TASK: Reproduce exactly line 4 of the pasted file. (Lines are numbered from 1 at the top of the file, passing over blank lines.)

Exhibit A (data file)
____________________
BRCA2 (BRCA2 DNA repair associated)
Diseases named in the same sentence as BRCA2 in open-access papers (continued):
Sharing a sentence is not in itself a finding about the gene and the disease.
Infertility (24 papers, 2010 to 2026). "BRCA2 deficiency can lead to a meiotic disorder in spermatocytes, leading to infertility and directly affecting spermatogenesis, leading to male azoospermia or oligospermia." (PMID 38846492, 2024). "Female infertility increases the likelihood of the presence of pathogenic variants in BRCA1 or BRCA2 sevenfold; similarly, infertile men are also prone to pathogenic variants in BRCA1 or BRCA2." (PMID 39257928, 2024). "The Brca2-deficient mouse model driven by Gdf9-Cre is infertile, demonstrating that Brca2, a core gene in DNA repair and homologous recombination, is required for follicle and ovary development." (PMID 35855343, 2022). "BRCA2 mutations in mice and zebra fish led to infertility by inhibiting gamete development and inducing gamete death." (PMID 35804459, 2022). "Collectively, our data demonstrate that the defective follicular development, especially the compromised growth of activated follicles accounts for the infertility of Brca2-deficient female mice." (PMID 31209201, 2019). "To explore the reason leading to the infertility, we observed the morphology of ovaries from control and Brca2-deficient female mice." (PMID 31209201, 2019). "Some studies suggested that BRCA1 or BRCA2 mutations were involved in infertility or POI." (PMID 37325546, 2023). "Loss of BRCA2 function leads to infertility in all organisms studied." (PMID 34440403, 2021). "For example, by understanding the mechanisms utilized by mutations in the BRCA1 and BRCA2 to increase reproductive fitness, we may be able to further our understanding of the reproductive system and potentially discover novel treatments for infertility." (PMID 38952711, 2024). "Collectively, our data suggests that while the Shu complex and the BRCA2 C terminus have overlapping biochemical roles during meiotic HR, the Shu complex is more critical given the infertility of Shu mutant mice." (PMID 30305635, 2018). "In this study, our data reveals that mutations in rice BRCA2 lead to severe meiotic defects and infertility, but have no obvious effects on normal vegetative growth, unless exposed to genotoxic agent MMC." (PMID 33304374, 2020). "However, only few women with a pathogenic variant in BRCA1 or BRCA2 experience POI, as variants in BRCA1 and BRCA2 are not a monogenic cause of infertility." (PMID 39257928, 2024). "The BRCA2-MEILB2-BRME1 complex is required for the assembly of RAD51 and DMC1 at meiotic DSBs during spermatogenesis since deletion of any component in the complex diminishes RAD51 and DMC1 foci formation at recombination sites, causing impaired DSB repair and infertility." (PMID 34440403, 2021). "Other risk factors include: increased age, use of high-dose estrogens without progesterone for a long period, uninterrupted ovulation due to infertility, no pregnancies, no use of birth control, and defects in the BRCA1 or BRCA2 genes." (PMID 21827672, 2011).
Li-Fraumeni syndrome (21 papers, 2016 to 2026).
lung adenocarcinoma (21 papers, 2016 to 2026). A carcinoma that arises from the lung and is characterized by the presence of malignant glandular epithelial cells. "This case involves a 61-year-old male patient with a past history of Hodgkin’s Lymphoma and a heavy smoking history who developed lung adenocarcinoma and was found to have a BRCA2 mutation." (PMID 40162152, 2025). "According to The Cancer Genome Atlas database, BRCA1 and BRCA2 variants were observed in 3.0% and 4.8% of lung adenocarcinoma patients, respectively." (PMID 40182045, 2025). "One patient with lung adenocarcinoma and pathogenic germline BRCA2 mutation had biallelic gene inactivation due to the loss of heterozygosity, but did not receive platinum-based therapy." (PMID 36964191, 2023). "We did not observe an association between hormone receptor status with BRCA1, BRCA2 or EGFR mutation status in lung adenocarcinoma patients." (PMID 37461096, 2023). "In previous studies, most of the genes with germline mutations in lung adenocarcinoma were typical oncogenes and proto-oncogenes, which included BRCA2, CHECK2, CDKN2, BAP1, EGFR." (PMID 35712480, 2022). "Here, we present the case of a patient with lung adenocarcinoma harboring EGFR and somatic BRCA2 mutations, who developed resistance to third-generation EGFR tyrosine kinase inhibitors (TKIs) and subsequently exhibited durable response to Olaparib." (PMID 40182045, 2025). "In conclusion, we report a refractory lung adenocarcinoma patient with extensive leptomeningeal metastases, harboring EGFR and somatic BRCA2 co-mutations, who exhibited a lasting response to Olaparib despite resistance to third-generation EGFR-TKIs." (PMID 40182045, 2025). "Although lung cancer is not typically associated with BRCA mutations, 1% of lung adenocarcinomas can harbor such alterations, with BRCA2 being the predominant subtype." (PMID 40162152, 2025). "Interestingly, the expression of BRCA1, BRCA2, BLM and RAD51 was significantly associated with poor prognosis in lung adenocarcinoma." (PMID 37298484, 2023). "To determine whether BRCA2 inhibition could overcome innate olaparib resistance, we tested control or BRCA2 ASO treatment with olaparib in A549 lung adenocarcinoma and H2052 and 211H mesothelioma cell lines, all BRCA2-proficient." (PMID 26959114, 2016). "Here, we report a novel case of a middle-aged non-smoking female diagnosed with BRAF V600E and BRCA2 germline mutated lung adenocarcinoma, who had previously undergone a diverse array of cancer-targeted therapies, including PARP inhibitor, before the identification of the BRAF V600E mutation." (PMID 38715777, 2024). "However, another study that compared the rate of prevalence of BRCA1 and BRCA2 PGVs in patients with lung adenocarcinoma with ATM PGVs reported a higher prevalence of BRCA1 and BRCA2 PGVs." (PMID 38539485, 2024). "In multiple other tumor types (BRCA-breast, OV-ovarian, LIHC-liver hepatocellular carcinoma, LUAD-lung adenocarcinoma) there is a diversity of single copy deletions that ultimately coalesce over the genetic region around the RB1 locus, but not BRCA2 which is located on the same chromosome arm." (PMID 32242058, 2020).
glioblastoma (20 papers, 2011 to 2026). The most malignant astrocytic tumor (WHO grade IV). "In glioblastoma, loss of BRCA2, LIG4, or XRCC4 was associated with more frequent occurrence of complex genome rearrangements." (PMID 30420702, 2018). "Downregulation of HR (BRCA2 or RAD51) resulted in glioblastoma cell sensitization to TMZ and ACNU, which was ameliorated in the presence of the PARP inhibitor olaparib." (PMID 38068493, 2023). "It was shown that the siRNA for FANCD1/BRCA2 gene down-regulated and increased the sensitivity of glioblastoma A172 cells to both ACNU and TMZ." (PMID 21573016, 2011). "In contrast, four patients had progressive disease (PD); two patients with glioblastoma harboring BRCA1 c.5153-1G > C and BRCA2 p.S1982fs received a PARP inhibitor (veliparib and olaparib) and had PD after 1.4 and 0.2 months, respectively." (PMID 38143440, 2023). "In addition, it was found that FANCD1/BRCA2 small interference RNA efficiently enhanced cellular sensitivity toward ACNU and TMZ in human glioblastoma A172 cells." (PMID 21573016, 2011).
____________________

Infertility (24 papers, 2010 to 2026). "BRCA2 deficiency can lead to a meiotic disorder in spermatocytes, leading to infertility and directly affecting spermatogenesis, leading to male azoospermia or oligospermia." (PMID 38846492, 2024). "Female infertility increases the likelihood of the presence of pathogenic variants in BRCA1 or BRCA2 sevenfold; similarly, infertile men are also prone to pathogenic variants in BRCA1 or BRCA2." (PMID 39257928, 2024). "The Brca2-deficient mouse model driven by Gdf9-Cre is infertile, demonstrating that Brca2, a core gene in DNA repair and homologous recombination, is required for follicle and ovary development." (PMID 35855343, 2022). "BRCA2 mutations in mice and zebra fish led to infertility by inhibiting gamete development and inducing gamete death." (PMID 35804459, 2022). "Collectively, our data demonstrate that the defective follicular development, especially the compromised growth of activated follicles accounts for the infertility of Brca2-deficient female mice." (PMID 31209201, 2019). "To explore the reason leading to the infertility, we observed the morphology of ovaries from control and Brca2-deficient female mice." (PMID 31209201, 2019). "Some studies suggested that BRCA1 or BRCA2 mutations were involved in infertility or POI." (PMID 37325546, 2023). "Loss of BRCA2 function leads to infertility in all organisms studied." (PMID 34440403, 2021). "For example, by understanding the mechanisms utilized by mutations in the BRCA1 and BRCA2 to increase reproductive fitness, we may be able to further our understanding of the reproductive system and potentially discover novel treatments for infertility." (PMID 38952711, 2024). "Collectively, our data suggests that while the Shu complex and the BRCA2 C terminus have overlapping biochemical roles during meiotic HR, the Shu complex is more critical given the infertility of Shu mutant mice." (PMID 30305635, 2018). "In this study, our data reveals that mutations in rice BRCA2 lead to severe meiotic defects and infertility, but have no obvious effects on normal vegetative growth, unless exposed to genotoxic agent MMC." (PMID 33304374, 2020). "However, only few women with a pathogenic variant in BRCA1 or BRCA2 experience POI, as variants in BRCA1 and BRCA2 are not a monogenic cause of infertility." (PMID 39257928, 2024). "The BRCA2-MEILB2-BRME1 complex is required for the assembly of RAD51 and DMC1 at meiotic DSBs during spermatogenesis since deletion of any component in the complex diminishes RAD51 and DMC1 foci formation at recombination sites, causing impaired DSB repair and infertility." (PMID 34440403, 2021). "Other risk factors include: increased age, use of high-dose estrogens without progesterone for a long period, uninterrupted ovulation due to infertility, no pregnancies, no use of birth control, and defects in the BRCA1 or BRCA2 genes." (PMID 21827672, 2011).